Lock the Mac Desktop from the Command Line

Mar 30, 2012 - 5 Comments

Lock the Mac OS X Screen from the Command Line

With the help of a buried menu item, we can lock the Mac OS X screen right from the Terminal. This does not log a user out, it just brings up the standard Mac OS X lock screen and login window, requiring a valid user and password before the Mac can be used again.

Open Terminal and enter the following in a single line:

/System/Library/CoreServices/Menu\ Extras/User.menu/Contents/Resources/CGSession -suspend

There isn’t any confirmation, the desktop is immediately locked and the lock screen appears regardless of what is currently going on with the active user account.

For those wondering, the menu item being used is the same Fast User Switching menu that displays a user name in the upper right corner, and the lock screen shown is identical to what is summoned if one were to select “Login Window…” from that same menu.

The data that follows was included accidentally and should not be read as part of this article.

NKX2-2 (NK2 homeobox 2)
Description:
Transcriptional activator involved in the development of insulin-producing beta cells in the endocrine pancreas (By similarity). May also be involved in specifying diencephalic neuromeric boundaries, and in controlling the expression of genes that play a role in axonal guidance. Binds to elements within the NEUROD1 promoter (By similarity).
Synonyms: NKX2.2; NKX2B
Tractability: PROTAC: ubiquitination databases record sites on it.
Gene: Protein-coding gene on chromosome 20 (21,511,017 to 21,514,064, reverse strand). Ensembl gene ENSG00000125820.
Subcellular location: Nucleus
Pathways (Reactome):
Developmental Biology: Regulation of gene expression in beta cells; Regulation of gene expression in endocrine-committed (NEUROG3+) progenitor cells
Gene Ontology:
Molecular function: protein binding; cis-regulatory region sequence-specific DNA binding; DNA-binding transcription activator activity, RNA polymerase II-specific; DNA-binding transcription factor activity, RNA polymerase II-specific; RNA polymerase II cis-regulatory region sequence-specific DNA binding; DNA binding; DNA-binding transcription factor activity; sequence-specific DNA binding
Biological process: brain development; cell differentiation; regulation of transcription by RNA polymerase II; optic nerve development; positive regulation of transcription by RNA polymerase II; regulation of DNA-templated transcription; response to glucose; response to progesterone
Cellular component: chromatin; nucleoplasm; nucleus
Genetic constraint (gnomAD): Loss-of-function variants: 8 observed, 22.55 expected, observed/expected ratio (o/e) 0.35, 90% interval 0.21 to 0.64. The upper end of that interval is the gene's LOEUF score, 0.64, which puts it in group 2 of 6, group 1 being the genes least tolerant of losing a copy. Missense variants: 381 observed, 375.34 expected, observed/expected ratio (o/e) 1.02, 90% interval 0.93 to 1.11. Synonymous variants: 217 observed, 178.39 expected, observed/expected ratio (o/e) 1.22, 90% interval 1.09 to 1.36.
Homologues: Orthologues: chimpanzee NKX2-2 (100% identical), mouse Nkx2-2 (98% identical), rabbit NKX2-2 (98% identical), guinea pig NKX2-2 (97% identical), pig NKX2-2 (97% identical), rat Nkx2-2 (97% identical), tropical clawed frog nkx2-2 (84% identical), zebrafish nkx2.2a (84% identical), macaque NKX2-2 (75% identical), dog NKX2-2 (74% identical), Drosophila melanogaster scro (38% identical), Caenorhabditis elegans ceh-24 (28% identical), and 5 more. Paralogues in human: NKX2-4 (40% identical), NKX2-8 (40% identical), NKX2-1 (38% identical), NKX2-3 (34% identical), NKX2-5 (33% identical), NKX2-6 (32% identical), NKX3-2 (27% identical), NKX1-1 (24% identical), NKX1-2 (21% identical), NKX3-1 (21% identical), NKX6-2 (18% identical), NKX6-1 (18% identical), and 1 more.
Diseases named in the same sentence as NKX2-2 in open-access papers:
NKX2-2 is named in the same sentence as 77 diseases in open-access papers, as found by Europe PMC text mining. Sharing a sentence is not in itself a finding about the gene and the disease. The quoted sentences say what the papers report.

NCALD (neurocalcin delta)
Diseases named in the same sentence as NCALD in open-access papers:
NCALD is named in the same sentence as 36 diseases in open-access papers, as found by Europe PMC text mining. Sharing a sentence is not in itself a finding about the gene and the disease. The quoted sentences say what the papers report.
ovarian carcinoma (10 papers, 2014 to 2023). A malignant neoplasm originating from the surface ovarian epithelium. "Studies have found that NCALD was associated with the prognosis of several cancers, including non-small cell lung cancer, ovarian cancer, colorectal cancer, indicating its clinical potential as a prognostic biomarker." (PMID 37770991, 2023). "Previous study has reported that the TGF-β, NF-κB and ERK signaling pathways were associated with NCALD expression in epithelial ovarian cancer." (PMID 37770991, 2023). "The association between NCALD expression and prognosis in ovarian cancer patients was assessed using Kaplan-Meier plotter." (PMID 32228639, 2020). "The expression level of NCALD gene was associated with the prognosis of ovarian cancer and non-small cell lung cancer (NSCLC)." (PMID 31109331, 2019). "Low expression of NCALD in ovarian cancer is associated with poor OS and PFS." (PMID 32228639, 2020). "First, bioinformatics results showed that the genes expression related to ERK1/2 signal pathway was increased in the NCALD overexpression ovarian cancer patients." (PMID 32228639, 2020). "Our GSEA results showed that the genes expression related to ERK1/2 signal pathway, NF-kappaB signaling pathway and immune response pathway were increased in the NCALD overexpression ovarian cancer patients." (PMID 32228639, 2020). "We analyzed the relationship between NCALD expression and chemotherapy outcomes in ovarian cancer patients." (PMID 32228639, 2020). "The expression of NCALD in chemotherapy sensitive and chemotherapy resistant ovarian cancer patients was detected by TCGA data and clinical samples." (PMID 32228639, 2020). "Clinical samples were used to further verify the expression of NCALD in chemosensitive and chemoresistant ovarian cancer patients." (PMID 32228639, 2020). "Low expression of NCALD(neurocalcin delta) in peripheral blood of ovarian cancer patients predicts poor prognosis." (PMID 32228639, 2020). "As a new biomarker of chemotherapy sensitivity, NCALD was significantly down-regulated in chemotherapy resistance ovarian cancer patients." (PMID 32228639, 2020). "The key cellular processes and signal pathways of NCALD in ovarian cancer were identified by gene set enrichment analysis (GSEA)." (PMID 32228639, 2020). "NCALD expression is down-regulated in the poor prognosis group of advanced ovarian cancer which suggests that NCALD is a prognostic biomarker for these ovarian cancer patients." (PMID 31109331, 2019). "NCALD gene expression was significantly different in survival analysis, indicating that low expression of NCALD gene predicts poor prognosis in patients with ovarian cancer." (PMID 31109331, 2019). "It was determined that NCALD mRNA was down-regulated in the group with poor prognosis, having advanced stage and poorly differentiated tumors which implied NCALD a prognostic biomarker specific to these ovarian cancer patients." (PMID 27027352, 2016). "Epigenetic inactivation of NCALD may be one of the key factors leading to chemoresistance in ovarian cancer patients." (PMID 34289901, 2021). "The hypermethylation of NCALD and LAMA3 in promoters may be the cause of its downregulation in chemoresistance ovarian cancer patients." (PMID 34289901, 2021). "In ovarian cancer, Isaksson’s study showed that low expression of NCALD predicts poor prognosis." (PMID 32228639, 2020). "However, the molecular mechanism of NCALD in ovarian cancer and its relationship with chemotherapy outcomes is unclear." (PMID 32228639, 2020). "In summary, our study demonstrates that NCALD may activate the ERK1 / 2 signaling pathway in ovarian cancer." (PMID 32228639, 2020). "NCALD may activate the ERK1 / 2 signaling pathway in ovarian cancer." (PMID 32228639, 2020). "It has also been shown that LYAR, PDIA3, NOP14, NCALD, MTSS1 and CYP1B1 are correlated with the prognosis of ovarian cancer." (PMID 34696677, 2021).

You can lock a screen using a keyboard shortcut as well, but using the command line offers two obvious advantages; it can be included within scripts or entered from SSH to remotely lock a Mac.

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Posted by: William Pearson in Command Line, Mac OS X, Tips & Tricks

5 Comments

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  1. Jared says:

    would be nice to have a script to do this from the iPhone or iOS

  2. Don Cross says:

    Thanks for publishing this. I made a bash script called “lock”. Now I can just type “lock” from Terminal and walk away from the machine, knowing my cat can’t walk on the keyboard and delete my files!

  3. Hans says:

    This is nice to know; fyi, it didn’t work from a terminal session within x11.app. (I’m running it in full screen mode with wmaker instead of aquawm, though).

  4. Peter says:

    “..it can be included within scripts or entered from SSH to remotely lock a Mac.”

    Have somebody tried this out?
    It does’t work :(.

  5. Sad User says:

    Ouch. I tried this on Snow Leopard and it crashed my laptop. It started to do that 3D cube rotate thing, stopped, and 10 seconds later I get the BSOD )or whatever the Mac equivalent is called). The second time I tried it, it worked. But I’m a little nervous using this on a regular basis.

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